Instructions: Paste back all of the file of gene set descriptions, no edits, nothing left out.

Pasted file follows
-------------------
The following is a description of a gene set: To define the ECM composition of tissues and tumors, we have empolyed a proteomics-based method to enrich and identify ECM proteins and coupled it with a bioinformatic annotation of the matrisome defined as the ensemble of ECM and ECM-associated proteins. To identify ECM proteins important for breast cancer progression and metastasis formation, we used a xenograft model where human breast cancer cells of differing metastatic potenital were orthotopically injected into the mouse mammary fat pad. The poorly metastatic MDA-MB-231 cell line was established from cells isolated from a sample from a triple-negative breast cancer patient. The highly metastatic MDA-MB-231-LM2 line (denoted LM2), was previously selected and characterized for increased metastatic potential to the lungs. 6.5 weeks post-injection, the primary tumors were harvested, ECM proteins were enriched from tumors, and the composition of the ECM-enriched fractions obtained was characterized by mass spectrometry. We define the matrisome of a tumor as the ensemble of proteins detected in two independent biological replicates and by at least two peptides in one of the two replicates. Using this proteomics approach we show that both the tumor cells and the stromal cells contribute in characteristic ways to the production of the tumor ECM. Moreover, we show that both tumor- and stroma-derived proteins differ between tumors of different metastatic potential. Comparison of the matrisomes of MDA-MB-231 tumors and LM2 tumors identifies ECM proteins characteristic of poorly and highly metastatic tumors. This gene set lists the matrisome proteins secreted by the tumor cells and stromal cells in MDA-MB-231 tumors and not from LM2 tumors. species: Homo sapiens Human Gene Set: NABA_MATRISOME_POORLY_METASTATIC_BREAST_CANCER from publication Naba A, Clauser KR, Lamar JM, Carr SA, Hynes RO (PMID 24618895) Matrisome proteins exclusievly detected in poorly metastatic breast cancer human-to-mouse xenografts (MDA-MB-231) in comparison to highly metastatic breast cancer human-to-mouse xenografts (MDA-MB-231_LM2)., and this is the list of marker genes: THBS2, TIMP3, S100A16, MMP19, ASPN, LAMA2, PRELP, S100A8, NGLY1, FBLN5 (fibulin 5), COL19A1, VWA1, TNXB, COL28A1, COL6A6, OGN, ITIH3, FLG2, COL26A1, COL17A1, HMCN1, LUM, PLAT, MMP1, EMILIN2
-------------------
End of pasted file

The following is a description of a gene set: To define the ECM composition of tissues and tumors, we have empolyed a proteomics-based method to enrich and identify ECM proteins and coupled it with a bioinformatic annotation of the matrisome defined as the ensemble of ECM and ECM-associated proteins. To identify ECM proteins important for breast cancer progression and metastasis formation, we used a xenograft model where human breast cancer cells of differing metastatic potenital were orthotopically injected into the mouse mammary fat pad. The poorly metastatic MDA-MB-231 cell line was established from cells isolated from a sample from a triple-negative breast cancer patient. The highly metastatic MDA-MB-231-LM2 line (denoted LM2), was previously selected and characterized for increased metastatic potential to the lungs. 6.5 weeks post-injection, the primary tumors were harvested, ECM proteins were enriched from tumors, and the composition of the ECM-enriched fractions obtained was characterized by mass spectrometry. We define the matrisome of a tumor as the ensemble of proteins detected in two independent biological replicates and by at least two peptides in one of the two replicates. Using this proteomics approach we show that both the tumor cells and the stromal cells contribute in characteristic ways to the production of the tumor ECM. Moreover, we show that both tumor- and stroma-derived proteins differ between tumors of different metastatic potential. Comparison of the matrisomes of MDA-MB-231 tumors and LM2 tumors identifies ECM proteins characteristic of poorly and highly metastatic tumors. This gene set lists the matrisome proteins secreted by the tumor cells and stromal cells in MDA-MB-231 tumors and not from LM2 tumors. species: Homo sapiens Human Gene Set: NABA_MATRISOME_POORLY_METASTATIC_BREAST_CANCER from publication Naba A, Clauser KR, Lamar JM, Carr SA, Hynes RO (PMID 24618895) Matrisome proteins exclusievly detected in poorly metastatic breast cancer human-to-mouse xenografts (MDA-MB-231) in comparison to highly metastatic breast cancer human-to-mouse xenografts (MDA-MB-231_LM2)., and this is the list of marker genes: THBS2, TIMP3, S100A16, MMP19, ASPN, LAMA2, PRELP, S100A8, NGLY1, FBLN5 (fibulin 5), COL19A1, VWA1, TNXB, COL28A1, COL6A6, OGN, ITIH3, FLG2, COL26A1, COL17A1, HMCN1, LUM, PLAT, MMP1, EMILIN2